Queenslander (Brisbane), Saturday 17 February 1877, page 6
Postal Arrangements at Kingsborough
A public meeting was held at Kingsborough, on the 20th ultimo, to take into consideration the existing postal arrangements, more especially as affecting that township. Mr. T. Jackson was voted to the chair, and resolutions were adopted unanimously as follows :
(1). ''That it is the opinion of this meeting that the postal communication between this township and the seaboard is unsatisfactory, the last mail having been delivered by the mailman on his way from Thornborough to Cairns (the port for this district); thus not giving the inhabitants time to reply to return mail"
(2.) "That the Postmaster-General be communicated with requesting him to instruct the Postmaster at Cairns to make up a separate bag for this township, to be delivered either an hour before or an hour after the one delivered at Thornborough.''
(3.) "That this meeting is of opinion that it would be nearer for the mailman to go to Thornborough via Kingsborough than to go to Kingsborough via Thornborough."
A resolution was also passed that the Minister for Works be requested to put on a road party to improve the communication between the various townships, reefs, and crushing mills; and a committee was appointed to forward the resolutions of the meeting to the respective Ministers to whose departments these matters belong. The request for roads calls for no special remark; but the censorious tone adopted in reference to the postal arrangements is scarcely justified by the facts. The resolutions are so framed as to convey the impression that a permanent postal service was at the time in existence, and working badly; but this is not exactly true.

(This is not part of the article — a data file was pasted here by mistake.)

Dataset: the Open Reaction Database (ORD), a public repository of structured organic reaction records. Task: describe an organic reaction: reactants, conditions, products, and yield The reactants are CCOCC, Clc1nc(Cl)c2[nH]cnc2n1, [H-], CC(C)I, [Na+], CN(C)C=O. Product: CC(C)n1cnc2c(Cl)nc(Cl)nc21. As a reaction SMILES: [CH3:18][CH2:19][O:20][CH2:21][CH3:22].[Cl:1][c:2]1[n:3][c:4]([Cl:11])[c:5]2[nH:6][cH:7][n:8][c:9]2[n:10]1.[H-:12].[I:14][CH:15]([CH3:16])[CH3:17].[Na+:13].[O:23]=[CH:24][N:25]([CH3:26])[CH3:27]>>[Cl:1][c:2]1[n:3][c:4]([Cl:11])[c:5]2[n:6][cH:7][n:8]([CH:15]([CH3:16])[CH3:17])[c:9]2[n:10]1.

There was some time since a mail running between Thornborough and Byerstown, connecting at the latter place with the Cooktown and Palmer line; but representations having been made to the Postmaster-General that this branch line would be uncertain, if not utterly valueless, during the summer months, owing to the swollen state of the Mitchell River at its crossing place on this road, the mail contract was terminated on the 31st December last, and tenders were invited for a service between Cairns and Thornborough. Meanwhile, to maintain postal communication with the Hodgkinson, two or three special mails were despatched between Byerstown and Thornborough, and on the 15th ultimo a special mail started from Cairns for Thornborough, at the exorbitant cost to the Government of £20 the trip; and this mail, the first from Cairns, and of an experimental character, must have reached the goldfield a few days before the meeting, and is evidently referred to in the first resolution passed at the public meeting, as "the last mail having been delivered by the mailman on his way from Thornborough to Cairns"—that is, on the return trip, the two townships being within a short distance of each other. The residents of Kingsborough must be aware that permanent postal arrangements cannot be made in a day with a new district, by a track which cannot yet be dignified with the name of road, and which is at present so far from being definitely determined, that its course may be considerably altered a few weeks hence. We feel perfectly sure, however, that the authorities will not fail to use every diligence to meet the reasonable requirements of the new goldfield.
Tenders were invited for the conveyance of a weekly mail between Cairns and Thornborough for a term of two years; one of the tenders received has been recommended for acceptance, and the matter will probably be decided at the next meeting of the Executive. The successful tenderer will we are informed, on commencing the service, be instructed to run the mail between Cairns and Thornborough via Kingsborough, although the information to hand regarding the track is so conflicting that no decided opinion can at present be formed of the desirableness of serving the Hodgkinson townships in the particular way indicated. Possibly the arrangement most convenient to Kingsborough would not be suitable for Thornborough. However, when the permanent mail is actually established —probably two or three weeks hence —every effort will doubtless be used to make it as far as possible satisfactory to all parties concerned.